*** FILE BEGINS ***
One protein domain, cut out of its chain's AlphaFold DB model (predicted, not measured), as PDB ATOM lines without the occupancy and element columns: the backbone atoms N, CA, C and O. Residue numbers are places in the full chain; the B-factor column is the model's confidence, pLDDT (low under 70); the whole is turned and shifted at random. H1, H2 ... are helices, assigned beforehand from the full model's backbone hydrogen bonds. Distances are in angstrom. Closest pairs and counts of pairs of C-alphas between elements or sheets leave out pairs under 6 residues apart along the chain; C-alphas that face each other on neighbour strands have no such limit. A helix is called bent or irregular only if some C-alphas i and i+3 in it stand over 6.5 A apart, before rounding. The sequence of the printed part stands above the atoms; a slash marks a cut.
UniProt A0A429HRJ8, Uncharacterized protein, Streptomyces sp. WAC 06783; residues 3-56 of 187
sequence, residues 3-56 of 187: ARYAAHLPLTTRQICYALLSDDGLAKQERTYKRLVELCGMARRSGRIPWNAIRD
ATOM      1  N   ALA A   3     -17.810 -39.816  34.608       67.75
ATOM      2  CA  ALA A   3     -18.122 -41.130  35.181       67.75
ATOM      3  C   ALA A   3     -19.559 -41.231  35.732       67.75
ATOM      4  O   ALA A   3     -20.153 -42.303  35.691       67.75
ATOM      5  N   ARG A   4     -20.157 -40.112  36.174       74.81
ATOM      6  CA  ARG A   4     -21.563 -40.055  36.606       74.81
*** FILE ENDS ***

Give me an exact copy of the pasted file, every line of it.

One protein domain, cut out of its chain's AlphaFold DB model (predicted, not measured), as PDB ATOM lines without the occupancy and element columns: the backbone atoms N, CA, C and O. Residue numbers are places in the full chain; the B-factor column is the model's confidence, pLDDT (low under 70); the whole is turned and shifted at random. H1, H2 ... are helices, assigned beforehand from the full model's backbone hydrogen bonds. Distances are in angstrom. Closest pairs and counts of pairs of C-alphas between elements or sheets leave out pairs under 6 residues apart along the chain; C-alphas that face each other on neighbour strands have no such limit. A helix is called bent or irregular only if some C-alphas i and i+3 in it stand over 6.5 A apart, before rounding. The sequence of the printed part stands above the atoms; a slash marks a cut.
UniProt A0A429HRJ8, Uncharacterized protein, Streptomyces sp. WAC 06783; residues 3-56 of 187
sequence, residues 3-56 of 187: ARYAAHLPLTTRQICYALLSDDGLAKQERTYKRLVELCGMARRSGRIPWNAIRD
ATOM      1  N   ALA A   3     -17.810 -39.816  34.608       67.75
ATOM      2  CA  ALA A   3     -18.122 -41.130  35.181       67.75
ATOM      3  C   ALA A   3     -19.559 -41.231  35.732       67.75
ATOM      4  O   ALA A   3     -20.153 -42.303  35.691       67.75
ATOM      5  N   ARG A   4     -20.157 -40.112  36.174       74.81
ATOM      6  CA  ARG A   4     -21.563 -40.055  36.606       74.81